That's good news for the students at these schools and for all of us who care about making using data for good. Here's where data is gathered not just to identify problems but to see the impact of the solution at work.

Ariella Brown,

Ariella Brown is a social media consultant, editor, and freelance writer who frequently writes about the application of technology to business. She holds a PhD in English from the City University of New York. Her Twitter handle is @AriellaBrown.

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Re: A Clean Break
  • 7/28/2017 12:45:08 PM
NO RATINGS

@rbaz As a parent who feels it is my job to bring up my kids, I understanding that point of view. But I don't think the public school system has operated that way for many decades. I'm pretty sure health classes have been a thing for a very long time, as it predates my own school days.  And it has grown even more so of late, going so far as to track kids' BMI accoridng to this 2013 article,.chicagotribune.com/2013-05-17/health/ct-met-bmi-backlash-20130517_1_bmi-childhood-obesity-rates-muscular-people/2: 

These things are largely prescriptive, which means they impose a point of view but don't necessarily have practical effects. In contrast, doing laundry for kids who obviously need clean clothes is giving direct help to those who need it. In that way, it's not all that different than giving free meals at schools.

Re: A Clean Break
  • 7/28/2017 12:37:35 PM
NO RATINGS

Ariella, I see your point and the grand picture of such initiatives, but I hold the belief and position that schools should not be burden with addressing every social ills even though they do impact the performance of the students. I would love to see the issues of nutrition, hygiene and so on be addressed without burdening and diluting the academic setting. Just one man's opinion!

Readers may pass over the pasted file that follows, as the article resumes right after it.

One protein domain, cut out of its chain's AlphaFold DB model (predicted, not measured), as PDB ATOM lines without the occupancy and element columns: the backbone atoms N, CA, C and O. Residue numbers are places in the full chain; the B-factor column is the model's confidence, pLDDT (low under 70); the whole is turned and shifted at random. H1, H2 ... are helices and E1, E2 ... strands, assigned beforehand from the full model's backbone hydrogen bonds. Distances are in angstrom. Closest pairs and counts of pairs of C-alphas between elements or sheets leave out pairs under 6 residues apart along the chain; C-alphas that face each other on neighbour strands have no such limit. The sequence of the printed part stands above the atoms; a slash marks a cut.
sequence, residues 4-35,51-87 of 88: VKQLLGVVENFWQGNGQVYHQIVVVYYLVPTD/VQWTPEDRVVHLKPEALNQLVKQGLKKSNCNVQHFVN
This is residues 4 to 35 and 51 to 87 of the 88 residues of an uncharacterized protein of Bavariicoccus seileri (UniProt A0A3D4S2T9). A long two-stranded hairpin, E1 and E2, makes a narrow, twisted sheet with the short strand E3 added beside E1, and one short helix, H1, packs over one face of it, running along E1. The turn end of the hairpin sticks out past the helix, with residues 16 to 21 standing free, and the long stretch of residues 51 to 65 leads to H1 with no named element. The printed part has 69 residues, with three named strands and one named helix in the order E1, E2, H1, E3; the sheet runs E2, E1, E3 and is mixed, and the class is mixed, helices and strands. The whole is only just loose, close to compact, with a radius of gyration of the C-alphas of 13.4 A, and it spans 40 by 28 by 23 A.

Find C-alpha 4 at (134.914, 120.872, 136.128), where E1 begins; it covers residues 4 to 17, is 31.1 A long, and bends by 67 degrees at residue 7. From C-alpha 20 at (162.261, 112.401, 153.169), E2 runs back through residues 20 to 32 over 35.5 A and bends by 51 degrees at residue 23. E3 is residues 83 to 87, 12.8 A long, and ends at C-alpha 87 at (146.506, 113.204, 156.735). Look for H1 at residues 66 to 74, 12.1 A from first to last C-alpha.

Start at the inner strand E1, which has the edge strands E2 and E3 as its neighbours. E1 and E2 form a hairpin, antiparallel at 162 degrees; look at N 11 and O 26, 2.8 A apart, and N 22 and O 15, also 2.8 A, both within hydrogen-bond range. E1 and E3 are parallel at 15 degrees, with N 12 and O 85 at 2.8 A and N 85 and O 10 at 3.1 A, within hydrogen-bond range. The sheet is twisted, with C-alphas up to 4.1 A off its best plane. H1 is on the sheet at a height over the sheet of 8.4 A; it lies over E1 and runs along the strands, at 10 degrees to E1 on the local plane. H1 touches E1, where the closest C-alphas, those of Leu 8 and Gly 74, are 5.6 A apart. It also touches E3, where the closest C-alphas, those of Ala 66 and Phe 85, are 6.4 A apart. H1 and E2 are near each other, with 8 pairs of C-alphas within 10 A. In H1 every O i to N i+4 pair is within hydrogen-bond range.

Re: A Clean Break
  • 7/28/2017 12:22:46 PM
NO RATINGS

@rbaz Schools are not doing every kid's laundry. They are making it possible for those who have missed school due to a lack of clean clothes to get their laundry done while attending classes. Are they overstepping their bounds? They would say not because they regard the clean clothes as something the kid need to succeed in school. In that way, it could be regarded in the same light as free breakfasts and lunches served to school children who may otherwise not be getting that from home. Isn't it the parent's responsibility to see to it that children are fed? Certainly. But does that mean that it happens as it should? Obviously, not.

BTW even in my neighborhood, they make a big point of serving free breakfast  to kids under 18 at the library in the summer because they fear that without the school meal kids will go hungry. Over here, it largely is not needed. I often see the attendants just sitting around playing on their phones. But this is likely a tax-funded program, and we're used to tax dollars going to programs that look good on paper but accomplish little actual good. At least for the laundry program, the cost is underwritten by a corporation.

Re: A Clean Break
  • 7/28/2017 12:17:41 PM
NO RATINGS

Ariella, I'm having trouble envisioning how this process is Incorporated with the academic schedule. Call me old (guilty) but the mission of school is expanding beyond academics even though they are finding that challenging.

Re: A Clean Break
  • 7/28/2017 12:06:44 PM